The Tea I Grew Up Drinking
This past weekend I headed back home to Florida to visit my parents. I love how easily you can just slide into old habits (well, food-related anyway!) – warm apple cake with vanilla ice cream upon arrival, fresh crèpes for breakfast, and other assorted dishes from food requests I made of my mom weeks ago in advance of the trip. One thing that requires no request when I head down is a tea that was a staple in my household growing up – creamy, spiced, a touch sweet, and pure comfort.
You have no idea how hard it was to document this (seemingly simple) recipe! The mere idea that I was going to record measurements and photograph spun the kitchen (my mom and myself included) completely out of order! What normally happens by instinct, adding the tea leaves, sugar or milk for example (yes, all of the ingredients in the recipe…), became a tall task, and it somehow took us multiple takes to get this right.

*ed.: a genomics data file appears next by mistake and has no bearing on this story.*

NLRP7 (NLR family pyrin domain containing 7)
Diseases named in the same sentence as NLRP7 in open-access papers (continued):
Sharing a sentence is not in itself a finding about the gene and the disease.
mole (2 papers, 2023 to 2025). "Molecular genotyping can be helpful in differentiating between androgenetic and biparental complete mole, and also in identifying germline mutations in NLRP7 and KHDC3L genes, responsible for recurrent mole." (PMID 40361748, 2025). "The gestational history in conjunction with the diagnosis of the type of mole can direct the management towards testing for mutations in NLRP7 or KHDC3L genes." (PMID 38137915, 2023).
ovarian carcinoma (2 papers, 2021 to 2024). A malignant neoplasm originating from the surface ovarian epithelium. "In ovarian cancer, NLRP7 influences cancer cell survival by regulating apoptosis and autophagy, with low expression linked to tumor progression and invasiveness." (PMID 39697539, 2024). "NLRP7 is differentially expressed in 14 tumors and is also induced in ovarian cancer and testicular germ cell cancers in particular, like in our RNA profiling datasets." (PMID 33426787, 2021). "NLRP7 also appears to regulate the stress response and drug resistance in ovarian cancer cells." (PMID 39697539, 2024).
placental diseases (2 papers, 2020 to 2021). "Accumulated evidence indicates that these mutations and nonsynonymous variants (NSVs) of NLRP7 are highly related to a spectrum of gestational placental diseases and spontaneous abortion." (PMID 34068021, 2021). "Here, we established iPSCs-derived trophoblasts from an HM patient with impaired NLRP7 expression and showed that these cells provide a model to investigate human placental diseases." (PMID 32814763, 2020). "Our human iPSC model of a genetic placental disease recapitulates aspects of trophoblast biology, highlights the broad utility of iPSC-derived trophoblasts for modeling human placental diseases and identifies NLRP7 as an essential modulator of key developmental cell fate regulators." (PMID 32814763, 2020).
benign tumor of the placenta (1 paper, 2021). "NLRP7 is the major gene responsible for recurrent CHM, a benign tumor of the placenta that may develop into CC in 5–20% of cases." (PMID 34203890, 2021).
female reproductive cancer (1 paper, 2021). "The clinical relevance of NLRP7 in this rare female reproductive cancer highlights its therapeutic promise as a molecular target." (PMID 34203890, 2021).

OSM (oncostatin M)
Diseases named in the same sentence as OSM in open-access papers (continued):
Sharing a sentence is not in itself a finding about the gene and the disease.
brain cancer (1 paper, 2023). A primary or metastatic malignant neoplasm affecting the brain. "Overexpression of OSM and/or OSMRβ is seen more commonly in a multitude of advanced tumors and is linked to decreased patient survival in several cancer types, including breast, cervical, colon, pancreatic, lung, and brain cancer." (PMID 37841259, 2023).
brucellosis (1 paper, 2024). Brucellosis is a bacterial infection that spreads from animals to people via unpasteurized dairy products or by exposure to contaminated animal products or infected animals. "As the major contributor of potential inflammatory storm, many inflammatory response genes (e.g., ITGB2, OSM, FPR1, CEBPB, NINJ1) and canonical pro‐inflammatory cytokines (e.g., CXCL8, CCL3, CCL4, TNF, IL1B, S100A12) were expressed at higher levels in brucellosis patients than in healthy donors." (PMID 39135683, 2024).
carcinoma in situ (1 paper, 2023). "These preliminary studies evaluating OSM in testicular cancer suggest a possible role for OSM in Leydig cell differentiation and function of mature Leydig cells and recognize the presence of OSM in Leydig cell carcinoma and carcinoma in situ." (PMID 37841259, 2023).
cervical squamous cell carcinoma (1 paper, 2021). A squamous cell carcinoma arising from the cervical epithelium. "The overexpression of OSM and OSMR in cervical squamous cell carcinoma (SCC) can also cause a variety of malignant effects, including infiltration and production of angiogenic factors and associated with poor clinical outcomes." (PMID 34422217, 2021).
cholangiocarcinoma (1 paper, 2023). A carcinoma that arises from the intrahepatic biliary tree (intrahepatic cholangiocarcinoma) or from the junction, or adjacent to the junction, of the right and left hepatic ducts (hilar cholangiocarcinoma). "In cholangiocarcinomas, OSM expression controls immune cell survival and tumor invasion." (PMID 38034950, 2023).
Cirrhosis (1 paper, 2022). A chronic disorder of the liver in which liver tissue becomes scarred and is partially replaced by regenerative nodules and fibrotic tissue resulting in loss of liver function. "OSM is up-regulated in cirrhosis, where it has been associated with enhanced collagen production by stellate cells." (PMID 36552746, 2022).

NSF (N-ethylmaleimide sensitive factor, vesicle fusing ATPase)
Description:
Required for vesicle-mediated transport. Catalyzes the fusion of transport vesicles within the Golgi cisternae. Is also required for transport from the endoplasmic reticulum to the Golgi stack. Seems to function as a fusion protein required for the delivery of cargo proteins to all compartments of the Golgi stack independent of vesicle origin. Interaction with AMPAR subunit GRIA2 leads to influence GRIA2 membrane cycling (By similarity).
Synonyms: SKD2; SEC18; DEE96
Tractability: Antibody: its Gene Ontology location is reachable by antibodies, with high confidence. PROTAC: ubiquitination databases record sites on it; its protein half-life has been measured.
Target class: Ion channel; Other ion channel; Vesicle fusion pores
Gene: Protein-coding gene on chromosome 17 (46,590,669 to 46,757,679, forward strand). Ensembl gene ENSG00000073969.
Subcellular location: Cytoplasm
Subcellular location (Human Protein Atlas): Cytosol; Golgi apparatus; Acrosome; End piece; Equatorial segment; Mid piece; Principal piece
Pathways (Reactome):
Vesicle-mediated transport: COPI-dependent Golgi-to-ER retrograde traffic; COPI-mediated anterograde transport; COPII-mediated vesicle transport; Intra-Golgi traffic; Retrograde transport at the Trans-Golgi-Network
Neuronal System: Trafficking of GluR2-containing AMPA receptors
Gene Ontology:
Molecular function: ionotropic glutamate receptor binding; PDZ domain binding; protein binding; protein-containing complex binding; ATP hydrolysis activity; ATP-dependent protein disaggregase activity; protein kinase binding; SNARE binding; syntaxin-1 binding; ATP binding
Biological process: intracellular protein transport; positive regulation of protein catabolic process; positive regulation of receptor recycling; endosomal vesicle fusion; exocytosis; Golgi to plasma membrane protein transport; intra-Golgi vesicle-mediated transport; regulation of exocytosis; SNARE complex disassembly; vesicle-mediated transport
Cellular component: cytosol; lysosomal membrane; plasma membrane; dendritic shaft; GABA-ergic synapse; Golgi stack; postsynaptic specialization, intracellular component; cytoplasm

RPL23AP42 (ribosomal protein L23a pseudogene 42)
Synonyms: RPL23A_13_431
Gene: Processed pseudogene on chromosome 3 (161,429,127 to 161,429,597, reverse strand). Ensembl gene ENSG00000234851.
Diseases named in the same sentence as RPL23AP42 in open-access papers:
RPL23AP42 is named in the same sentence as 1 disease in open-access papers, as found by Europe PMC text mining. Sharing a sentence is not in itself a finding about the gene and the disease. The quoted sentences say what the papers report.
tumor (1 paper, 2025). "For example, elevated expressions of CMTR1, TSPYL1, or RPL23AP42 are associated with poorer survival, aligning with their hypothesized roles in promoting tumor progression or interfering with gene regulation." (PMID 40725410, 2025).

Just look at what happened when we turned our back to confer on how much of the spices we added. Milk explosion and a mess!
In any case, most people these days know about masala chai or just chai, which is the Hindi/Urdu word for “tea”. The stuff in the supermarkets and the original masala chai have a ton of spices – clove, cinnamon, and even black pepper included – as well as a strong, distinctive taste. This is notthat. This is a black tea that’s brewed, lightly spiced with green cardamom and a touch of saffron, and simmered with milk until it’s thickened. The result is creamy satisfaction and slightly decadent – the actual taste of the tea shines through (not just spices). And for me? It’s an easy way to remind myself of home. Enjoy!
3 cups water
3 tbsps loose black tea (Assam, English Breakfast or whichever you like)
4 green cardamom pods, cracked
4 tsps sugar (or to your taste level)
¾ cup whole milk
¾ cup evaporated milk
In a kettle or small saucepan, bring water up to a boil. Add black tea, cardamom, saffron and sugar and boil for 1 minute. You may have to adjust the amount of black tea depending on the strength of what you are using. I used an Assam tea here. Also, you can do sugar to taste if you prefer.
Add both milks and bring up to a simmer. Simmer uncovered for 20 to 25 minutes until the tea has thickened a bit. Be careful not to let it boil over!
Strain and serve immediately.